It also has very little fraud. We know this because earlier this year the Washington Post made a big point of hyping mistaken payments to federal employees
than involved less than 0.01 percent of Social Security spending. If
substantial fraud did exist, the Washington Post wouldn't have to hype
small change to try to discredit the program.

The really incredible part of this story is that we should be talking
about increasing Social Security benefits. Benefits are quite low by
international standards. The portion of wage income replaced by Social
Security is considerably lower than the retirement benefit provided by the systems in Australia, Canada, Germany and most other wealthy countries.

As a result, many of the retirees who are dependent almost entirely
on Social Security have incomes that are only slightly above the poverty
line. A modest increase in benefits could make a big difference in
these people's standard of living.

In addition, the near retirees, the people directly in the gun sights
of the Wall Street TARPers, have just seen most of their wealth
destroyed by the collapse of the housing bubble. The Wall Streeters now
want to kick them yet again, by taking away Social Security benefits
that they have already paid for.

If Congress and the media worked for the public, we would be debating
Wall Street speculation taxes right now. Insofar as we need to do
something about the deficit in the longer term, taxing Wall Street
speculation is a far more economic desirable route than taking away the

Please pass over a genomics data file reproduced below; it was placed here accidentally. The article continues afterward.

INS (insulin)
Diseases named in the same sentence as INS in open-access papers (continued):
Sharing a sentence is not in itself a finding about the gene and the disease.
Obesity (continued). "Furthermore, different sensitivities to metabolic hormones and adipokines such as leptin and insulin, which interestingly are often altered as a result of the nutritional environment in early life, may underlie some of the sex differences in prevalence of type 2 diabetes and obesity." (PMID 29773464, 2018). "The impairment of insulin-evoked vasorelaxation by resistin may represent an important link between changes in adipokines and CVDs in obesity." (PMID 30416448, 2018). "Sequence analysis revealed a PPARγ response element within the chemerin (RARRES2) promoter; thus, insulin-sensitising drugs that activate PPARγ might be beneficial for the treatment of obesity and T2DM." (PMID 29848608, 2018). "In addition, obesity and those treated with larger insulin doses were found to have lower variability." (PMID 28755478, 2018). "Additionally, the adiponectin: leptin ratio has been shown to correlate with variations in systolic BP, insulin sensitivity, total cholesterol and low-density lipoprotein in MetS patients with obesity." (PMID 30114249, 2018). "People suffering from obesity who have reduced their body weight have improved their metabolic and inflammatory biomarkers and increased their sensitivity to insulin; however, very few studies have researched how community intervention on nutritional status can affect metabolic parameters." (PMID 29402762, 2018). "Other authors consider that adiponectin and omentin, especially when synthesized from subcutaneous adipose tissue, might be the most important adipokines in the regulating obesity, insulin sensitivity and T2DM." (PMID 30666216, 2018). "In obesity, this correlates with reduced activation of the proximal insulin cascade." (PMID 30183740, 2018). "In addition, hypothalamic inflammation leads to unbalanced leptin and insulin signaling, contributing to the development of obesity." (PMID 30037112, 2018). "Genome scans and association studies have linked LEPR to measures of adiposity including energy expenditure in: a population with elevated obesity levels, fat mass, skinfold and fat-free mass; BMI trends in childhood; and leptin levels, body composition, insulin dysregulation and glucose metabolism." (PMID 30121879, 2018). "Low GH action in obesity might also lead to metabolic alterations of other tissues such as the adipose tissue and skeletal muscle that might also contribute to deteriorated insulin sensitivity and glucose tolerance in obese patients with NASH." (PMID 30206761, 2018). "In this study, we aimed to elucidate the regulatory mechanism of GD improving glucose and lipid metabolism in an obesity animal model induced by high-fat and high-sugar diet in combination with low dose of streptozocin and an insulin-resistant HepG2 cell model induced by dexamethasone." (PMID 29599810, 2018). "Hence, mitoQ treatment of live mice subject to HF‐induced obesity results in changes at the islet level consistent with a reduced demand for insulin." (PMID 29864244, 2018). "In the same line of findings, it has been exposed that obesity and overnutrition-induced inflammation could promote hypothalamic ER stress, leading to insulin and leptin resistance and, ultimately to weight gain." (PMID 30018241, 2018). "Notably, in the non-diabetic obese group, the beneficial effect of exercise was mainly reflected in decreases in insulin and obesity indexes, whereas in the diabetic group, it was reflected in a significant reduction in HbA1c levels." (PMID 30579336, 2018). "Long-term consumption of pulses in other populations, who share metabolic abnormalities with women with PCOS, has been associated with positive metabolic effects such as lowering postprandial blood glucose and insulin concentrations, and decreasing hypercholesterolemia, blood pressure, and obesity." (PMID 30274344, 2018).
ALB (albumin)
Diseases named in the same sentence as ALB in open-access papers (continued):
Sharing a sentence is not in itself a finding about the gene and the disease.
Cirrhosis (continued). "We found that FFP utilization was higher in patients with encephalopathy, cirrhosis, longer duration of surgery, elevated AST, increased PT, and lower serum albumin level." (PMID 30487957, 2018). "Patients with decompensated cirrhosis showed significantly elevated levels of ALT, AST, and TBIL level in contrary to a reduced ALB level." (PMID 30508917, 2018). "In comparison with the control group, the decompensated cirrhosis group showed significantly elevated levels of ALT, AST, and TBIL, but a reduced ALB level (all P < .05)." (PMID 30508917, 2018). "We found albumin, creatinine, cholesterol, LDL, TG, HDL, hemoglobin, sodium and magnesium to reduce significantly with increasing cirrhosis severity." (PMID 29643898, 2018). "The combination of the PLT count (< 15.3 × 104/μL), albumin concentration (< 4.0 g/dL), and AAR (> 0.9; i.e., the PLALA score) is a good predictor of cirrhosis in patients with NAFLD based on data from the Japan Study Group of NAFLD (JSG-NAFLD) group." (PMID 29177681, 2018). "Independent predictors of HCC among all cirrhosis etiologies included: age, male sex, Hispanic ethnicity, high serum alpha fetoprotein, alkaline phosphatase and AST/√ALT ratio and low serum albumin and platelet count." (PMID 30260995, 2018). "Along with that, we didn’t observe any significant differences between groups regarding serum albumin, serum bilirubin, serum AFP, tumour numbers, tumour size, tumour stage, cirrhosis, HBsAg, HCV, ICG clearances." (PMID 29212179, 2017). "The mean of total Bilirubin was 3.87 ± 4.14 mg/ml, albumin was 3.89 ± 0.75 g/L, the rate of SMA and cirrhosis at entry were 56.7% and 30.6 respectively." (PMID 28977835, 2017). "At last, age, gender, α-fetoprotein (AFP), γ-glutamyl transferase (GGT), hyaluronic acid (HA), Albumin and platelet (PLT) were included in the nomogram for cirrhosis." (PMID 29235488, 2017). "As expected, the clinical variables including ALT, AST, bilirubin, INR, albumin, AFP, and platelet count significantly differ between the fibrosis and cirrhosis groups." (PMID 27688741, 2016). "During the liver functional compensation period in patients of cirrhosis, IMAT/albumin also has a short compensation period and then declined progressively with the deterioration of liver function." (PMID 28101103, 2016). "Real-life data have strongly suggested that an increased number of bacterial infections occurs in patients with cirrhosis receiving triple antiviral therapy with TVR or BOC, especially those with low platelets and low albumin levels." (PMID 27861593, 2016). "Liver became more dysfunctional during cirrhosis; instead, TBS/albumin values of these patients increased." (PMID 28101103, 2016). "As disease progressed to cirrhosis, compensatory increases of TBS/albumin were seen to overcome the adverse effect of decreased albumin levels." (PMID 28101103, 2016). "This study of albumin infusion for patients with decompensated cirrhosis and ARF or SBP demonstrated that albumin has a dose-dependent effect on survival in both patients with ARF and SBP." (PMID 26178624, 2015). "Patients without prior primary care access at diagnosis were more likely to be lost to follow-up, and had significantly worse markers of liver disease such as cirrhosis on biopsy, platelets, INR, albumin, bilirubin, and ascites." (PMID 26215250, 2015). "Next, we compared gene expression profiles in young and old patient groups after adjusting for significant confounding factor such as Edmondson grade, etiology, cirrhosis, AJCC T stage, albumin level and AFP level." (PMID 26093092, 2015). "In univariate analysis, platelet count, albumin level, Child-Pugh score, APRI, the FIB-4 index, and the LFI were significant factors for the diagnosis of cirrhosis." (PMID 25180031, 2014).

Social Security benefits that ordinary workers have already paid for. We
could easily raise more than $1.5 trillion over the next decade with a broadly based speculation tax than would have almost no impact on anyone except the Wall Street crew.

Even the IMF is now pushing higher taxes on the Wall Street types,
recognizing the enormous waste and rents in the financial sector. But
the media and Congress do not respond to economic reality, they respond
to money. And Peter Peterson and the Wall Street crew are not paying for
an honest discussion of the country's fiscal and economic problems.
They are financing a rigged debate that is intended to result to even
more money flowing to Wall Street and less to those who work for a

Join Us: News for people demanding a better world

Common Dreams is powered by optimists who believe in the power of informed and engaged citizens to ignite and enact change to make the world a better place.

We're hundreds of thousands strong, but every single supporter makes the difference.

Your contribution supports this bold media model—free, independent, and dedicated to reporting the facts every day. Stand with us in the fight for economic equality, social justice, human rights, and a more sustainable future. As a people-powered nonprofit news outlet, we cover the issues the corporate media never will. Join with us today!

Our work is licensed under Creative Commons (CC BY-NC-ND 3.0). Feel free to republish and share widely.